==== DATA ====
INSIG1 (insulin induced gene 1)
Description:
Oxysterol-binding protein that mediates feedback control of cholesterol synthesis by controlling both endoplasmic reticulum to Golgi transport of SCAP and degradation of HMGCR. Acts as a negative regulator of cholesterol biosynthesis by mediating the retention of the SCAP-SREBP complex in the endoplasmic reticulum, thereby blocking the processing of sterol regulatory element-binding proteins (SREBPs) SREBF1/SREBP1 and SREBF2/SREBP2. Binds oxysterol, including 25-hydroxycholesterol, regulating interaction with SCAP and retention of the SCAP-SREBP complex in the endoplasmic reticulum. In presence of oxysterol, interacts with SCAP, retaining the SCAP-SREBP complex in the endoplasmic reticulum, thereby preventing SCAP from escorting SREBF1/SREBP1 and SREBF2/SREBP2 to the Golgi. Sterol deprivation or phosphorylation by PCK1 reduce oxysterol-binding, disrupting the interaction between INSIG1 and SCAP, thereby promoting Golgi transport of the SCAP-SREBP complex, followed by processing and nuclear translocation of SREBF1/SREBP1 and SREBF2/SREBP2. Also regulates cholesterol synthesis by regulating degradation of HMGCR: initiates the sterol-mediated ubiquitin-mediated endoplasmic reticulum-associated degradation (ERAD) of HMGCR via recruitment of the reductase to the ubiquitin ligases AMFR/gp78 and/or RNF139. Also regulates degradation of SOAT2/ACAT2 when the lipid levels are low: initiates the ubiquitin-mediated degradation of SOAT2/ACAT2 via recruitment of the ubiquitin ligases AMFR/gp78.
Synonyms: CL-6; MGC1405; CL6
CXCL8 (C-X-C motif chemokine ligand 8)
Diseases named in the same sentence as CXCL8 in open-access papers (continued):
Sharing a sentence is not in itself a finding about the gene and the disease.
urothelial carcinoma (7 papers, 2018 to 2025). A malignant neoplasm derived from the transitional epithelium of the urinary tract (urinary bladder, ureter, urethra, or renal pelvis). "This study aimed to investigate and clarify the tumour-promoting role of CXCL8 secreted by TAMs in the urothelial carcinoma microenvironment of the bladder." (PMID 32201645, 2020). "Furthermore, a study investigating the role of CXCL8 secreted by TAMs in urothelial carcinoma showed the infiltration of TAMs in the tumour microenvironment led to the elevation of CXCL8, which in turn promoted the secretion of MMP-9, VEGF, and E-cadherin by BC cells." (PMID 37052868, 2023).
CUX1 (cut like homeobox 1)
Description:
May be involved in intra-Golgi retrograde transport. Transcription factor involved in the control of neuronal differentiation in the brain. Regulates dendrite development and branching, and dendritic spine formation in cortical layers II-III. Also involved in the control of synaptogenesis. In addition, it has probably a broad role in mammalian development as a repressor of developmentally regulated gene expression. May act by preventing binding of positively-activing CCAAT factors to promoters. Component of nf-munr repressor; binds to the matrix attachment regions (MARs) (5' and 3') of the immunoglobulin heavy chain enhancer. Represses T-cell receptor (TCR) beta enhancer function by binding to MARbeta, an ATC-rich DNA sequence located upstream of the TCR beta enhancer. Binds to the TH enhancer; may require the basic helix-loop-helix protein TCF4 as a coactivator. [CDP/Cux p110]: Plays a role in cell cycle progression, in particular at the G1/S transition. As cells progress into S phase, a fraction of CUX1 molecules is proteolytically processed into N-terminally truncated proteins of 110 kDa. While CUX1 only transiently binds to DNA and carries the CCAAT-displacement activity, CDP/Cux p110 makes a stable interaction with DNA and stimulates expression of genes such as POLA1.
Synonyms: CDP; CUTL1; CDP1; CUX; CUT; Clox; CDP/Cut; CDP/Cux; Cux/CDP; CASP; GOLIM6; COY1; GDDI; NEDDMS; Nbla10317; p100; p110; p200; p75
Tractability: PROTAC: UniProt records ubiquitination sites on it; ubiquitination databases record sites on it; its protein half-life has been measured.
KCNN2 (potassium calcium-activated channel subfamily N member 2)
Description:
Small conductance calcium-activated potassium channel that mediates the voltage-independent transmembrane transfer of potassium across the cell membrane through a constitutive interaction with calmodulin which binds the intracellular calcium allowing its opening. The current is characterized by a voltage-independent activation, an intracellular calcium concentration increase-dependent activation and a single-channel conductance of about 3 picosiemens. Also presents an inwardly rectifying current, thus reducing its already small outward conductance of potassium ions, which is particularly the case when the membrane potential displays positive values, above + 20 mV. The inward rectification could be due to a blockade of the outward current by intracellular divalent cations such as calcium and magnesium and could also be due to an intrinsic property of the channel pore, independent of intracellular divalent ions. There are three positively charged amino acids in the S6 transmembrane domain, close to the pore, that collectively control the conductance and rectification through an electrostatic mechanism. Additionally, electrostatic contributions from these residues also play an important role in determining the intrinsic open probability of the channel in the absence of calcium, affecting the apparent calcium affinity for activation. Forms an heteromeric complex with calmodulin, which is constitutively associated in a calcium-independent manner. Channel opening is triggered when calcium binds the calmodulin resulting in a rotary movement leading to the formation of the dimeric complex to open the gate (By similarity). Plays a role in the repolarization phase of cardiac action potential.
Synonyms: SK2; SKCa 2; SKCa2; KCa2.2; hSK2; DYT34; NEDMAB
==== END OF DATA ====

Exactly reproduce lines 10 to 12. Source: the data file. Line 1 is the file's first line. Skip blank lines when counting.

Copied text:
Description:
May be involved in intra-Golgi retrograde transport. Transcription factor involved in the control of neuronal differentiation in the brain. Regulates dendrite development and branching, and dendritic spine formation in cortical layers II-III. Also involved in the control of synaptogenesis. In addition, it has probably a broad role in mammalian development as a repressor of developmentally regulated gene expression. May act by preventing binding of positively-activing CCAAT factors to promoters. Component of nf-munr repressor; binds to the matrix attachment regions (MARs) (5' and 3') of the immunoglobulin heavy chain enhancer. Represses T-cell receptor (TCR) beta enhancer function by binding to MARbeta, an ATC-rich DNA sequence located upstream of the TCR beta enhancer. Binds to the TH enhancer; may require the basic helix-loop-helix protein TCF4 as a coactivator. [CDP/Cux p110]: Plays a role in cell cycle progression, in particular at the G1/S transition. As cells progress into S phase, a fraction of CUX1 molecules is proteolytically processed into N-terminally truncated proteins of 110 kDa. While CUX1 only transiently binds to DNA and carries the CCAAT-displacement activity, CDP/Cux p110 makes a stable interaction with DNA and stimulates expression of genes such as POLA1.
Synonyms: CDP; CUTL1; CDP1; CUX; CUT; Clox; CDP/Cut; CDP/Cux; Cux/CDP; CASP; GOLIM6; COY1; GDDI; NEDDMS; Nbla10317; p100; p110; p200; p75